We quite like this dessert, as it isn’t overpoweringly sweet and goes wonderfully with coffee, too.

Ami Patisserie
Musk melon parfait. Photo: Phyllis Leong/HungryGoWhere

Go big with the musk melon parfait (S$38), which is priced on the steeper end. It’s worth the money, though, as it’s an indulgent dessert that’s perfect for the ’gram.

Flaunting vibrant yellow and green hues, the multi-layered dessert is served in a delicate goblet. Shizuoka musk melon balls crown a mint gelee, vanilla ganache and cake sponge. It’s then finished with a Yubari melon sorbet, edible gold flakes and baby’s breath flowers.

Ami Patisserie
Almond pain perdu. Photo: Phyllis Leong/HungryGoWhere

The almond pain perdu (S$18.50) is another top pick of ours — it’s the perfect all-day breakfast item. 

Baked with eggs, milk, French butter and Japanese flour, the French brioche bread has a crackly sugar top, just like creme brulee. It’s also fluffy and dense in the middle. Elevating its rich, milky flavours are whipped vanilla cream and smooth vanilla ice cream.

Beverage choices

Ami Patisserie
Coffee or iced chocolate? Photo: Phyllis Leong/HungryGoWhere

Beverages come in a slew of teas, premium filter coffees and chocolates. Coffee aficionados can choose their preferred coffee beans, such as the Ami house blend — comprising Brazilian Cerrado and Indian robusta cherry beans — or the single-origin Ethiopian beans.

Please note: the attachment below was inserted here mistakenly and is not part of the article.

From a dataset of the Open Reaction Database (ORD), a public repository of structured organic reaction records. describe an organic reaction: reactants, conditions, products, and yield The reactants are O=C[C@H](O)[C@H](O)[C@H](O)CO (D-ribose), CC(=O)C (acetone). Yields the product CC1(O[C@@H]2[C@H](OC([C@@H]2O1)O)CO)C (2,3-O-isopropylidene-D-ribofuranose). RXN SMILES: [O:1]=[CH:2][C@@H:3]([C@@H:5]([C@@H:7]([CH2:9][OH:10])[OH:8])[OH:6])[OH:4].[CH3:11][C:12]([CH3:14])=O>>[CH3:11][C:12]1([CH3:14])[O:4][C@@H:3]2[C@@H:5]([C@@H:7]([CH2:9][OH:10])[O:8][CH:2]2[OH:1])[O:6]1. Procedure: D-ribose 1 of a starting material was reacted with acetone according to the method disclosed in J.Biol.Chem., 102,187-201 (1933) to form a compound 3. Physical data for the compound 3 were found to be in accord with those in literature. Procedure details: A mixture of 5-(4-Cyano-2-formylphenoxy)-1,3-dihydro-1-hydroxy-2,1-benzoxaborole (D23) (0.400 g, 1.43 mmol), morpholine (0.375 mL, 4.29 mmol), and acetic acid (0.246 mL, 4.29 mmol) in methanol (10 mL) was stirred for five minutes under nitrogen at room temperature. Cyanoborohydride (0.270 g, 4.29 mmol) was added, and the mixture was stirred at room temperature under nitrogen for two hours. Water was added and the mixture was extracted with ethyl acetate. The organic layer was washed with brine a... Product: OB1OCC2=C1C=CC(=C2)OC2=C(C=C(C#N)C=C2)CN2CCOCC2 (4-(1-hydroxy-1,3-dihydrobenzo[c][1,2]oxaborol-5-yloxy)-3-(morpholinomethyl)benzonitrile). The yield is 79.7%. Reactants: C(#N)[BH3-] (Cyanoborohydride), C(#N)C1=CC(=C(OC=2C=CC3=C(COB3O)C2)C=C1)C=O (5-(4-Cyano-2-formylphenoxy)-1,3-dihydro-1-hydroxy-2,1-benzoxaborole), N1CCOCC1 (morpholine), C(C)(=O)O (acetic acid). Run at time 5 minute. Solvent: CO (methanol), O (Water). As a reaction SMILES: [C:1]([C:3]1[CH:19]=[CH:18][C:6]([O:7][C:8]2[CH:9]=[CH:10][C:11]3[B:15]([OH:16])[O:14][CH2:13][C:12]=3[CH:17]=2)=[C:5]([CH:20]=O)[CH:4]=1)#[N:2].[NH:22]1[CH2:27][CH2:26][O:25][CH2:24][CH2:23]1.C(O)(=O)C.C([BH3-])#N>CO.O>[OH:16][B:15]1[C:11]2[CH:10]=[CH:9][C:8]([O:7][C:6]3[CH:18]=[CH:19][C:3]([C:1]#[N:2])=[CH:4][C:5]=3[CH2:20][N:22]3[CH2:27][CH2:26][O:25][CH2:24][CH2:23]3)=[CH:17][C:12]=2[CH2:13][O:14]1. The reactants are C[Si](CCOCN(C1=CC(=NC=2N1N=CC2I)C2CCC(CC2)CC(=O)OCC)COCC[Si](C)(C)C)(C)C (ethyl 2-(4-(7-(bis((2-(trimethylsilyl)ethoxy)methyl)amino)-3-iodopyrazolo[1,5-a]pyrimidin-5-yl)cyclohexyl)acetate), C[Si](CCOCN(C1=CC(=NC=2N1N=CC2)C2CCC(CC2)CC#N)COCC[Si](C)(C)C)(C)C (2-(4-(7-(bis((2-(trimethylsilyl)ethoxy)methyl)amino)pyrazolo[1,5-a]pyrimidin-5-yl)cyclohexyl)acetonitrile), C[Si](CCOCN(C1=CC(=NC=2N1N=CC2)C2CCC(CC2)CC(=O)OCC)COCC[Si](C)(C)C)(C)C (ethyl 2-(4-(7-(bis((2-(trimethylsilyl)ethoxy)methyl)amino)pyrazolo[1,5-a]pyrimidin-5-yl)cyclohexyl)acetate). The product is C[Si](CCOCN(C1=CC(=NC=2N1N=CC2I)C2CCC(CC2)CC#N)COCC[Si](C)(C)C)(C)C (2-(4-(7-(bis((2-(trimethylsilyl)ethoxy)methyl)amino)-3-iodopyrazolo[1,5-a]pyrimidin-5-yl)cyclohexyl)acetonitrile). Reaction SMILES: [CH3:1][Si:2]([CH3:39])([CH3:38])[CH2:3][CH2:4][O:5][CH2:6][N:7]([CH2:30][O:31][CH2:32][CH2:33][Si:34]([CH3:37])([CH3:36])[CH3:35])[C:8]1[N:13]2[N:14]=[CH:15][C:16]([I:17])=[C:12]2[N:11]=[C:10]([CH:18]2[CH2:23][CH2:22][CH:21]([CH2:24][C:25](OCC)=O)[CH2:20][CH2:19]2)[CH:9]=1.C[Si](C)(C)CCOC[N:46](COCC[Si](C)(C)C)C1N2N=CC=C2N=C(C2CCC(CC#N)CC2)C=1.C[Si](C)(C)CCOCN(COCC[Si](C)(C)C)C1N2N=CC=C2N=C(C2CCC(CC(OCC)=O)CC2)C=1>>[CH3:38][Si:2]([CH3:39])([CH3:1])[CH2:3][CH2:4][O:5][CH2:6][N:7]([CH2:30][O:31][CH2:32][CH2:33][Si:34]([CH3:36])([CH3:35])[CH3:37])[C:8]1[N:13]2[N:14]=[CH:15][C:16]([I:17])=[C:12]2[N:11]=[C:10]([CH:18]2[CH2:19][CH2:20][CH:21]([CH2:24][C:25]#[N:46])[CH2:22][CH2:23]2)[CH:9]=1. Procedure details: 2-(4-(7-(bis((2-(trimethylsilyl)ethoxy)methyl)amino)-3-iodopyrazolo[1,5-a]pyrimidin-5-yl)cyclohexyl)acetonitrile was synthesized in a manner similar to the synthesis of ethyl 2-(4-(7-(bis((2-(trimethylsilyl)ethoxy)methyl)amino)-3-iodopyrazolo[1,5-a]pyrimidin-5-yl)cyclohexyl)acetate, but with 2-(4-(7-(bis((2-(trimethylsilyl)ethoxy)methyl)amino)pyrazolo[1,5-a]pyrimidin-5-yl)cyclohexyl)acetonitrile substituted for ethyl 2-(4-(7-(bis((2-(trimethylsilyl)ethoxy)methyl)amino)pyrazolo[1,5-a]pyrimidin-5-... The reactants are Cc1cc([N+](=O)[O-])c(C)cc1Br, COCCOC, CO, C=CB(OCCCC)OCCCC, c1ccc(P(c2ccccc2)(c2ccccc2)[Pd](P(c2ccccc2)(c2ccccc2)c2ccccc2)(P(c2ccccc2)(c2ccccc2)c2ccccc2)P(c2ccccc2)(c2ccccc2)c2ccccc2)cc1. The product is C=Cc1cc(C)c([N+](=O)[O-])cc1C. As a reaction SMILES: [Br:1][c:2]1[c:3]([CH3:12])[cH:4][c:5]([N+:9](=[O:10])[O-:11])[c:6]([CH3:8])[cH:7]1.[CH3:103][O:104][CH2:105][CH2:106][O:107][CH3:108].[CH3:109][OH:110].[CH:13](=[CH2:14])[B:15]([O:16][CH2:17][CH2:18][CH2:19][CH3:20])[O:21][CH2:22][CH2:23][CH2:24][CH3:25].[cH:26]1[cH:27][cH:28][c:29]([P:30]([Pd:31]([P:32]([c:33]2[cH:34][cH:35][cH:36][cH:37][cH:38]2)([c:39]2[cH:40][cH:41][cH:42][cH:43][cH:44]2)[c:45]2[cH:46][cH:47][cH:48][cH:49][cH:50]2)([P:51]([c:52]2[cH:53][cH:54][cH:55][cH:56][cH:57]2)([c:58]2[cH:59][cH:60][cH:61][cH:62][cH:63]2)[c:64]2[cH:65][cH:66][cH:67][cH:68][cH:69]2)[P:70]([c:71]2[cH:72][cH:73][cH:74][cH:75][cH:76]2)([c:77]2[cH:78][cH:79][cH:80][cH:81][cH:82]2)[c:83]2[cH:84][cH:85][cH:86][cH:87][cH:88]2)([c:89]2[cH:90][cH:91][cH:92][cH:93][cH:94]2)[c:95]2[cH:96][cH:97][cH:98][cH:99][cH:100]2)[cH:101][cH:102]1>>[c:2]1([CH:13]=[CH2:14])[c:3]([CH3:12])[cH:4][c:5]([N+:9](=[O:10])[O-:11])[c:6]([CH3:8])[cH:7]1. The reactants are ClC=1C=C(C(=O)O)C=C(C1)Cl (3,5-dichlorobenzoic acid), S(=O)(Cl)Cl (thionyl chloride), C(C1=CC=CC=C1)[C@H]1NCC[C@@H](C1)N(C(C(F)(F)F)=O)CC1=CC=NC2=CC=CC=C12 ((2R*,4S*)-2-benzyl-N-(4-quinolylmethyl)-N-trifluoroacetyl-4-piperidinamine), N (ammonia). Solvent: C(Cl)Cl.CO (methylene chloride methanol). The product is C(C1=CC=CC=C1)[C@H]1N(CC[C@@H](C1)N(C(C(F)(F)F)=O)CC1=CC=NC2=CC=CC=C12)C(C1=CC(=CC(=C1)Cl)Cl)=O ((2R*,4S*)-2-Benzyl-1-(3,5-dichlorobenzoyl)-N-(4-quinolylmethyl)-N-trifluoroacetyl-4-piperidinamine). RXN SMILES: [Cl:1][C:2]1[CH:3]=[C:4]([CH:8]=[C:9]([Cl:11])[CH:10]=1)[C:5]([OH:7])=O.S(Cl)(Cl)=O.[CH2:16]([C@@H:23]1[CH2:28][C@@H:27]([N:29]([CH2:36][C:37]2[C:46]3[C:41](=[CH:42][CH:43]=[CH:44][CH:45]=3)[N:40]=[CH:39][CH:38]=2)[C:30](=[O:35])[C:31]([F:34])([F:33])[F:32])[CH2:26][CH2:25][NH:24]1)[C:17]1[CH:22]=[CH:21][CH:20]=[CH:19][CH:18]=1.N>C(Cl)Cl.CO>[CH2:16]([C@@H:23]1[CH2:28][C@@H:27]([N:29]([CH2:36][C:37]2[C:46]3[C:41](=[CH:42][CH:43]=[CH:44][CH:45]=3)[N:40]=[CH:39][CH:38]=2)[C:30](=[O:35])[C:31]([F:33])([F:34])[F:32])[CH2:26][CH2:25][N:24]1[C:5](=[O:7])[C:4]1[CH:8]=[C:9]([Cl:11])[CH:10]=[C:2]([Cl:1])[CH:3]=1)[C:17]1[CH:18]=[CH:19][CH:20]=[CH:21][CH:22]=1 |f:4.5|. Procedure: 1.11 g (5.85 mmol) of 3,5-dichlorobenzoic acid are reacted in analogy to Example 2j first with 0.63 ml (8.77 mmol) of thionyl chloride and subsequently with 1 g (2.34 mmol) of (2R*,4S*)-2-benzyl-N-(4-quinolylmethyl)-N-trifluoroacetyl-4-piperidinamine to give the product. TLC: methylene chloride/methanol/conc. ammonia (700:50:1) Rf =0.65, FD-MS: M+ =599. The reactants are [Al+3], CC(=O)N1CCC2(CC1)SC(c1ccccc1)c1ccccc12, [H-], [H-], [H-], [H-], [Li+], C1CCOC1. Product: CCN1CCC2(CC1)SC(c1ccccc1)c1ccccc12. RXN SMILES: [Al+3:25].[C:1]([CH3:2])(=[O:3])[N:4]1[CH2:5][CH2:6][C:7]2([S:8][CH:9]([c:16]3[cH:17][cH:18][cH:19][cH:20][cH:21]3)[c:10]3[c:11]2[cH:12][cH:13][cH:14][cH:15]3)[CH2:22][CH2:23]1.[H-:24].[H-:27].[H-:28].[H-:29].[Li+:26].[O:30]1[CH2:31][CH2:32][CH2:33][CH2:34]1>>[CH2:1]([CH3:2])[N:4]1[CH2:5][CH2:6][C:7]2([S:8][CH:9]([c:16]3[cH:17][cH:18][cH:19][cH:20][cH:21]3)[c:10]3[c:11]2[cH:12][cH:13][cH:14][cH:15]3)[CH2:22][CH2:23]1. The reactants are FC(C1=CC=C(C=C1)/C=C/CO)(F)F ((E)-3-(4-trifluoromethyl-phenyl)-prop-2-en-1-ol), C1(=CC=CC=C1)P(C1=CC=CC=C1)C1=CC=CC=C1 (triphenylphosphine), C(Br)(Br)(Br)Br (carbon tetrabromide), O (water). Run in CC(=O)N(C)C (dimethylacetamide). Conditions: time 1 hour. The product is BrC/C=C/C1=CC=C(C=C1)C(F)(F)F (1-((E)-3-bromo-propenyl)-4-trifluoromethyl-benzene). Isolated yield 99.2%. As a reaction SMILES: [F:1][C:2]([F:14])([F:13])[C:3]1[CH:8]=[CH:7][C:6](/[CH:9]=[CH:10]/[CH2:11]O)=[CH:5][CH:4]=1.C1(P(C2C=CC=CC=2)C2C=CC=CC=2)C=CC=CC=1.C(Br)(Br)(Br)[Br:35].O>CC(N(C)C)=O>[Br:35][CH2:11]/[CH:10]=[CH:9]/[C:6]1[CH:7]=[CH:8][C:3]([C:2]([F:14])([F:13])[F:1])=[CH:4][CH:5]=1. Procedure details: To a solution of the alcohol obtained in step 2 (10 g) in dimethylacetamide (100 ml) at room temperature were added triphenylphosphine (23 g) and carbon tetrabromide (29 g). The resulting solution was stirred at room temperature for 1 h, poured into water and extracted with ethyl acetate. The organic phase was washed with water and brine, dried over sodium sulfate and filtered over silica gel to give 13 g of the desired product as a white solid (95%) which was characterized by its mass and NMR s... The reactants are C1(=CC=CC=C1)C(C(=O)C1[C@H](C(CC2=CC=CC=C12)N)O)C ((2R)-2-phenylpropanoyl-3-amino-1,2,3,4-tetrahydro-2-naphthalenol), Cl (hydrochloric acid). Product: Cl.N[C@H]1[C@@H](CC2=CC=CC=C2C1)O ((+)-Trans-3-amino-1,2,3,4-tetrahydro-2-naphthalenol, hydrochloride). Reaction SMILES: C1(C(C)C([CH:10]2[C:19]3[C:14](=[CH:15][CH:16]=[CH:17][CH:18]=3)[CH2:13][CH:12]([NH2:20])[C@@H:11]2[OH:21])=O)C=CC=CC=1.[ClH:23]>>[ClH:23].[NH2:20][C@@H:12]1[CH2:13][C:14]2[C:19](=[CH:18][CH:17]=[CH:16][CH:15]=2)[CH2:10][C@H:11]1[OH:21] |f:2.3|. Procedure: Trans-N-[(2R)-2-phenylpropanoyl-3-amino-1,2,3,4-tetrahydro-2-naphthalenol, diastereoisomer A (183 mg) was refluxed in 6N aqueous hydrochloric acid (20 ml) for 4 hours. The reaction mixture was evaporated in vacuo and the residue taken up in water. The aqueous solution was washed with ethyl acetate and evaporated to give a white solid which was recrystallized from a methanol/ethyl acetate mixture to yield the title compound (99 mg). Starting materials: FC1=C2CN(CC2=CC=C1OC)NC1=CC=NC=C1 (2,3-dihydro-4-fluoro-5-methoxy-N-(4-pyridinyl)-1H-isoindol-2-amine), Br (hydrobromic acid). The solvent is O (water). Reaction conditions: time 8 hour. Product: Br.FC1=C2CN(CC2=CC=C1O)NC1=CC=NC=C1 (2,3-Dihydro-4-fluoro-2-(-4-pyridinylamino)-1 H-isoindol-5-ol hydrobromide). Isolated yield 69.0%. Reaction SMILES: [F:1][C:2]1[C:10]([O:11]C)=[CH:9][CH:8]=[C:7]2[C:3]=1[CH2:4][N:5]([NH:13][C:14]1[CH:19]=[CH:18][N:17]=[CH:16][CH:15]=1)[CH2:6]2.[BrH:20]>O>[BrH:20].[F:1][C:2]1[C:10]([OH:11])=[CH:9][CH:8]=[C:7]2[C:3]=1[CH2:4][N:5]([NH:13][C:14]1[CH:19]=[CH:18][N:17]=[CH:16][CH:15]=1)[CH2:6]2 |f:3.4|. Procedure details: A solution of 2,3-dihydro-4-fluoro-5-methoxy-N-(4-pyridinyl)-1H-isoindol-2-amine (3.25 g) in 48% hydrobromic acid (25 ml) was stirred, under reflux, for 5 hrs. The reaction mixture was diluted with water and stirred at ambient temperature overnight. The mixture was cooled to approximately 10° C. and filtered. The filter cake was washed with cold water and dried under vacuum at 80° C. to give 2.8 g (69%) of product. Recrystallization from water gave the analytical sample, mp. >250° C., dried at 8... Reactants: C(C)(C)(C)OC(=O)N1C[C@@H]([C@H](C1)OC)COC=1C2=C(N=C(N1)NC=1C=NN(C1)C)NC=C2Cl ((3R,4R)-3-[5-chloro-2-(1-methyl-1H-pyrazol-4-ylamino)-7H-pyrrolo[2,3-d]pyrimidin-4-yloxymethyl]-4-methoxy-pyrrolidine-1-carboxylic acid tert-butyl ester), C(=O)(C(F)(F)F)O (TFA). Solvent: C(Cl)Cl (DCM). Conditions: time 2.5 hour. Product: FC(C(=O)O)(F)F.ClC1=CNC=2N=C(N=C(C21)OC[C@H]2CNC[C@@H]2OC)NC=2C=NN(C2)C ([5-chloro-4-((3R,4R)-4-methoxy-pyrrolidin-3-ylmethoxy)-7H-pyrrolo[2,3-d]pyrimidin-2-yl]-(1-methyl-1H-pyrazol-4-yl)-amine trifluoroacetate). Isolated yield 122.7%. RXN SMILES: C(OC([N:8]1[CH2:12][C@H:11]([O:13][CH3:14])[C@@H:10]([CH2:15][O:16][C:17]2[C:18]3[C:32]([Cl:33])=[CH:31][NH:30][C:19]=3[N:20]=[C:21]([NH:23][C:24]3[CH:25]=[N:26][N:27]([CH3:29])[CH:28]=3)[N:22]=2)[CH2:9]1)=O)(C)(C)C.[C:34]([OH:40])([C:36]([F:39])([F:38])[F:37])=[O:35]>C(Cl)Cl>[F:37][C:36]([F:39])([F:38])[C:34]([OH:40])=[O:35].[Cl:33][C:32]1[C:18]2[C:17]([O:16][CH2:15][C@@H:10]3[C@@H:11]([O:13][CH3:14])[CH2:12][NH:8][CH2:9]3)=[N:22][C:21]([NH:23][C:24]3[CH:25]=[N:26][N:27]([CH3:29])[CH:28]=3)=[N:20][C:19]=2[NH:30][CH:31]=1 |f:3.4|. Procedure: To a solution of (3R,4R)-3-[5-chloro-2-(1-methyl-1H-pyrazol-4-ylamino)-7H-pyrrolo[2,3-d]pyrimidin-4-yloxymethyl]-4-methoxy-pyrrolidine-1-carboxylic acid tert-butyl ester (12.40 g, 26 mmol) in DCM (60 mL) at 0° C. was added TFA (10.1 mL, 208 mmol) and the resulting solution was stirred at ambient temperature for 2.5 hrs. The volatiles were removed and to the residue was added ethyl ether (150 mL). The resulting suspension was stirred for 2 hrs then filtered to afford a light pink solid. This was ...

If you’re not a fan of caffeinated drinks, the Valrhona chocolate (S$9.90) is a great option, too. 

Note that seats at Ami Patisserie are almost fully booked till early March, so you may want to book a reservation in advance.

This was a hosted tasting.

For the latest eats, check out Ginkyo by Kinki for contemporary Japanese fare and Moga’s unique cocktails. Alternatively, catch up on the newest openings in town

Book a ride to Scotts Road to try the decadent pastries at Ami Patisserie

Do explore the new GrabFood Dine-in service for awesome deals.

Ami Patisserie

27 Scotts Road
Nearest MRT station: Orchard
Open: Tuesday to Friday (11.30am to 6pm), Saturday and Sunday (11am to 6pm)

27 Scotts Road
Nearest MRT station: Orchard
Open: Tuesday to Friday (11.30am to 6pm), Saturday and Sunday (11am to 6pm)

Picture for WP

Phyllis Leong


The resident sweet tooth with a severe addiction to desserts.

Read More
Scroll to top